A derelict Ribble Valley pub, once reputed to be haunted, is set to be converted to holiday homes.
Permission has been granted for The Punch Bowl, a Grade II listed 18th century building on Longridge Road, Hurst Green, to be converted into five holiday lets and a cafe.
The project will include some demolition work and the building of extensions. Permission has also been granted to Donelan Trading Ltd of Whalley Road, Wilpshire to create a 15 unit static caravan holiday park on the site.
The Punchbowl site has had a turbulent history. Notorious highwaymen Dick Turpin and Ned King are reported to have stayed at the site and the ghost of ‘Old Ned’ is said to still roam the pub.
It has been vacant since 2012 and its condition has now deteriorated to the extent that access could not be gained to part of the premises for the Heritage Statement report submitted to Ribble Valley Council.
The property has also been subject to vandalism and is in a sorry state compared to its hey-day as a busy and popular restaurant.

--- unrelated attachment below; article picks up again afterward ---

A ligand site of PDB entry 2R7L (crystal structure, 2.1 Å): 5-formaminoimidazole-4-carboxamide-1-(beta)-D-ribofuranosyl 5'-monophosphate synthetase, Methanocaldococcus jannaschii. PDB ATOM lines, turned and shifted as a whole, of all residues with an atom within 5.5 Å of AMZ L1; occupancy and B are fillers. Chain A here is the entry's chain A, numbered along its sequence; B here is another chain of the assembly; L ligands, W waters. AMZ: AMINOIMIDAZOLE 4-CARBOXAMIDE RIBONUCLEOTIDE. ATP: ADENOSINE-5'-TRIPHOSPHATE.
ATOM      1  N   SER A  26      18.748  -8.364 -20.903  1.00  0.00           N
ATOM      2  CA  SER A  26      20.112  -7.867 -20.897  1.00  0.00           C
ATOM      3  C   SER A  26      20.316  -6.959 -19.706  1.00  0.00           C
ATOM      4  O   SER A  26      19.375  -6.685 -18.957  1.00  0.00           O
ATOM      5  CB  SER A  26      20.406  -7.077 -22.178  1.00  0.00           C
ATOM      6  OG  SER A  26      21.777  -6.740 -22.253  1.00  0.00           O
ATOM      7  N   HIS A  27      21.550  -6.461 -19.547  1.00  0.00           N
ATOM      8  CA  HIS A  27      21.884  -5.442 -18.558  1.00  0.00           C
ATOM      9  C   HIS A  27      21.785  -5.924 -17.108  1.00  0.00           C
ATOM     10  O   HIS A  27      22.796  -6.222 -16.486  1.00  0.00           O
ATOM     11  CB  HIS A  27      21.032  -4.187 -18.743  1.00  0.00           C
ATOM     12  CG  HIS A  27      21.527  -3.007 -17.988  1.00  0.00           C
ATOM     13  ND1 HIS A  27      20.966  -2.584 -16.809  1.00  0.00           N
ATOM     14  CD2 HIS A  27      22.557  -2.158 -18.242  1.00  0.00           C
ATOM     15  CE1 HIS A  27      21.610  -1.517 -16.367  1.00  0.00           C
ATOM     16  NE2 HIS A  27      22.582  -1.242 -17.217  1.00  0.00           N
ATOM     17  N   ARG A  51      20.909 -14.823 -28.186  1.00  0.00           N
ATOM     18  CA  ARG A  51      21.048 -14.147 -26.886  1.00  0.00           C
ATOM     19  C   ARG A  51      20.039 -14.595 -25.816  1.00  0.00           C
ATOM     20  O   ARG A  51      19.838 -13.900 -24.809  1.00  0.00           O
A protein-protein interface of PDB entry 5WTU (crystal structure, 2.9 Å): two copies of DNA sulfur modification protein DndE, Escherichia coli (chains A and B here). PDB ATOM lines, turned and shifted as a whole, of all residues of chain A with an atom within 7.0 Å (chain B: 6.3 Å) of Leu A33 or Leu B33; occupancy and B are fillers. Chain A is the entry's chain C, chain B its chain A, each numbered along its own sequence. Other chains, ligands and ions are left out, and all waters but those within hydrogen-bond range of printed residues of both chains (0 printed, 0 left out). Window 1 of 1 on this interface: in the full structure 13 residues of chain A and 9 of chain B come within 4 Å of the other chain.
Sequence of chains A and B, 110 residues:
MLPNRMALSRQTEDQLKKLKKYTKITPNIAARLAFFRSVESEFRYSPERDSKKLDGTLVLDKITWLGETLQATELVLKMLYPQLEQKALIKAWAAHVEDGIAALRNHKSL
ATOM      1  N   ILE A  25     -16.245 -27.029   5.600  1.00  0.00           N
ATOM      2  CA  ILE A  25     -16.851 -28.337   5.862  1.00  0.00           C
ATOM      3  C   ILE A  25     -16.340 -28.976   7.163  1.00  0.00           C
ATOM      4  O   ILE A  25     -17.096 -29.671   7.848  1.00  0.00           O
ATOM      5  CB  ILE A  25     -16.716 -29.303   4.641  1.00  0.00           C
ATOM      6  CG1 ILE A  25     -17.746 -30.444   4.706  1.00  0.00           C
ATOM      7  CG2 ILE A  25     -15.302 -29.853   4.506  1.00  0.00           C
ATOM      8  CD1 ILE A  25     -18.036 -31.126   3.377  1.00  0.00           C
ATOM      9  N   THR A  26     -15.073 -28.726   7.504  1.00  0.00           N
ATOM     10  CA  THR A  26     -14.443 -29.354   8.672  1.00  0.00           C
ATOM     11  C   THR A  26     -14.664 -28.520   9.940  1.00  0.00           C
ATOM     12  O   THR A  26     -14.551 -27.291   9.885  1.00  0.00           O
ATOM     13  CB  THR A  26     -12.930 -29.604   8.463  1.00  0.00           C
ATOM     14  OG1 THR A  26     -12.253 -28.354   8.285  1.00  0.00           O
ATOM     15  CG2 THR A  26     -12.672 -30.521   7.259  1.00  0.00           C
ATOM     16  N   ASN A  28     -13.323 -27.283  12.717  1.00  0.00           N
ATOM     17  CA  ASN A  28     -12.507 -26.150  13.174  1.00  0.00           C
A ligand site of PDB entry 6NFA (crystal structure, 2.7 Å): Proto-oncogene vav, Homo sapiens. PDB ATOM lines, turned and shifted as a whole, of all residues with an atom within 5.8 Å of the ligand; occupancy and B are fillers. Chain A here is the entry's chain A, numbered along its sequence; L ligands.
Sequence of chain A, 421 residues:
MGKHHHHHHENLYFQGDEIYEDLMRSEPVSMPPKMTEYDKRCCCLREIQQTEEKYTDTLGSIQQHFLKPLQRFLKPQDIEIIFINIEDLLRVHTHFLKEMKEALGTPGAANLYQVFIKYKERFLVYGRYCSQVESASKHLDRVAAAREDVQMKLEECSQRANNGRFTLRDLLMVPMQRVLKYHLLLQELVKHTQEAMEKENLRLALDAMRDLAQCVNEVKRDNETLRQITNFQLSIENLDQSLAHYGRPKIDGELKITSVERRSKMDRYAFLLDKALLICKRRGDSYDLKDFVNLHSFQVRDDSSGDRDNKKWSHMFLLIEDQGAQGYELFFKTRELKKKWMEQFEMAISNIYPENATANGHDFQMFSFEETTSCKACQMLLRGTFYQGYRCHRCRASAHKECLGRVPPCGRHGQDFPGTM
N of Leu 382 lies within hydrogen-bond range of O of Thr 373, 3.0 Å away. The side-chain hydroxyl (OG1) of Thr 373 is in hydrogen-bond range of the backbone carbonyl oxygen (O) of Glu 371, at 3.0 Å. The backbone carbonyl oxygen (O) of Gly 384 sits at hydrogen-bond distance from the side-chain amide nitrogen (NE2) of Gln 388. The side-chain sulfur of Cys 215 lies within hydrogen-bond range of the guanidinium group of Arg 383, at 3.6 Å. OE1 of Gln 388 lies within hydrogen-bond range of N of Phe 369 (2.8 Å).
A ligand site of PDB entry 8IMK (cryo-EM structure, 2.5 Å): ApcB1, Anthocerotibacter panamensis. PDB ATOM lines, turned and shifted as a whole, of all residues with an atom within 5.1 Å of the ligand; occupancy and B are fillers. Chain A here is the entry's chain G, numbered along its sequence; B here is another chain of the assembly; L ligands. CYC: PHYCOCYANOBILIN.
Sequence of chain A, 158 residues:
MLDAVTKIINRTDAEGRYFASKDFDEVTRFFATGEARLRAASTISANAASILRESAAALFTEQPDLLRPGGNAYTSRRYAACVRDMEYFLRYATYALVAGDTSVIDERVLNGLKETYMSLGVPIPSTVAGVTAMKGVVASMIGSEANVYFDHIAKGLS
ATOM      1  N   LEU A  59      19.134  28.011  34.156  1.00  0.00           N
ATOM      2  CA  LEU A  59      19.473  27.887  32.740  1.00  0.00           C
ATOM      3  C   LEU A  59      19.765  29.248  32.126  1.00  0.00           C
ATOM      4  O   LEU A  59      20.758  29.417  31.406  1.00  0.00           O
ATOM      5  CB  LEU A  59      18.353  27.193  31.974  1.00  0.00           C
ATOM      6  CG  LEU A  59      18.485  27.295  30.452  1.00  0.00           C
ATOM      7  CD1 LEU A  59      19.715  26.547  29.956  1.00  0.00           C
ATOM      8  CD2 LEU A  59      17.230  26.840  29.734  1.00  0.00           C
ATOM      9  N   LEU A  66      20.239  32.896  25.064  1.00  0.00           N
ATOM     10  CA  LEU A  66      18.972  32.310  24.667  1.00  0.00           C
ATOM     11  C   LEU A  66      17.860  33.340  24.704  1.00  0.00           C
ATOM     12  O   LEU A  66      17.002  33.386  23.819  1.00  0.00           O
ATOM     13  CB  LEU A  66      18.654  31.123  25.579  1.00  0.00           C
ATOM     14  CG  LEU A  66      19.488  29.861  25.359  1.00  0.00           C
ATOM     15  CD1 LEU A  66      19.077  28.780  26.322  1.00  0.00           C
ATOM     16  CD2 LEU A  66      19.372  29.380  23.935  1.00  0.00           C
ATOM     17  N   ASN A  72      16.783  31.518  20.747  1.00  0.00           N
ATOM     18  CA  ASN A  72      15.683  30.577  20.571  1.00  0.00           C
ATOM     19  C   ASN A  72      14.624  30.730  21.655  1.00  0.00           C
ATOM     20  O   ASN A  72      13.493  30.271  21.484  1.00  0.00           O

Those consulted on the changes ranged from the Ancient Monuments Society and Victorian Society to the Lancashire Gardens Trust as well as local residents.
The Heritage Statement,submitted to the council, stressed: “Owing to the building’s designated heritage status care is needed to avoid harming the significance of the building in line with the requirements of planning law and policy.”
The statement by C.J. O’Flaherty notes the pub’s roots can be traced back to a row of three single cottages built in 1793. By 1844 the buildings were known as The Fenton Arms, in reference to Joseph Fenton who had purchased local manors of in 1831. By 1910 it had become known as the Punchbowl Inn.
A previous application to convert the pub and create 20 static holiday units was refused.